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CHAA flowers of summer bloomed in the midst of XVII.
winter, as attempt to conceal a truth which is A. D. 1518. demonstrated by every line of his work; there 1. Pont. VI. being scarcely a person of any eminence men
tioned by him, who was not indebted to Leo X. for the competence, and perhaps for the credit, which he enjoyed. On the merits of Sadoleti and of Bembo, this author has dwelt with peculiar complacency.
Hence numerous are the bards that Rome infolds
LEO Τ Η Ε Τ ΕΝΤ Η. .
C H A P.
Their brightest flowers; and when the sister-train
A. D. 1518.
This poem, as published in the Coryciana, consists of only one hundred and ninety-two distichs; but Tiraboschi had the good fortune to obtain another copy in the hand-writing of the author, which is enlarged by the addition of many other names and extends to three hundred and twenty-seven distichs. The perusal of this poem will afford the admirer of Latin poetry a characteristic idea of the numerous authors there mentioned ; and the republication of it, at the close of the present volume, may therefore relieve us from the necessity of prosecuting our researches on a subject, which, if pursued, would carry us beyond the limits to which this portion of the present work must necessarily be confined.
SELIM usurps the Ottoman throne-Defeats
the Sophi of Persia –Conquers Egypt Apprehensions entertained for the safety of Europe-Leo X. endeavours to form an al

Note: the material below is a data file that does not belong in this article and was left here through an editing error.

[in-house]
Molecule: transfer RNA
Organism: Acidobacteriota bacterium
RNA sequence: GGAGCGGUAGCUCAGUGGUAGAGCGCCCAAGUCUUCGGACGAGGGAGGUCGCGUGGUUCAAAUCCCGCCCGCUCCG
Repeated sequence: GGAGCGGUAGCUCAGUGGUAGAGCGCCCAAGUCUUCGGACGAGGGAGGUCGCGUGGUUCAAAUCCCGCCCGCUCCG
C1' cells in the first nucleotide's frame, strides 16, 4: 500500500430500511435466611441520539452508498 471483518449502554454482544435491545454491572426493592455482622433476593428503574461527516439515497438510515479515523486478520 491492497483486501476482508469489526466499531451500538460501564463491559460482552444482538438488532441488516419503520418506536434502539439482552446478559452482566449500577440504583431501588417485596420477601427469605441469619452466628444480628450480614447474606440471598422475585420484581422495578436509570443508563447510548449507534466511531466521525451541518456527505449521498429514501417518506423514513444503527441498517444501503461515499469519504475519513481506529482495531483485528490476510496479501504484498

the Christian powers Publishes a general truce for five years—His plan of an offensive league against the Turks—The Christian sovereigns engage only in a defensive alliance—Marriage of Lorenzo de' Medici with Madelaine de Tours Munificence of the pope on that occasion-Charles of Austria endeavours to obtain the title of king of the Romans and the investiture of Naples, Death of the emperor elect MaximilianCharles of Austria and Francis I. contend for the imperial crown—Views and conduct of Leo X.-Election of the emperor Charles V. -Death of Lorenzo duke of Urbino— Ippolito de' Medici Alessandro de' Medici-Consequences of the death of Lorenzo—State of the Florentine government—Memoir of Machiavelli—The cardinal de' Medici directs the affairs of Tuscany-Urbino united to the dominions of the church.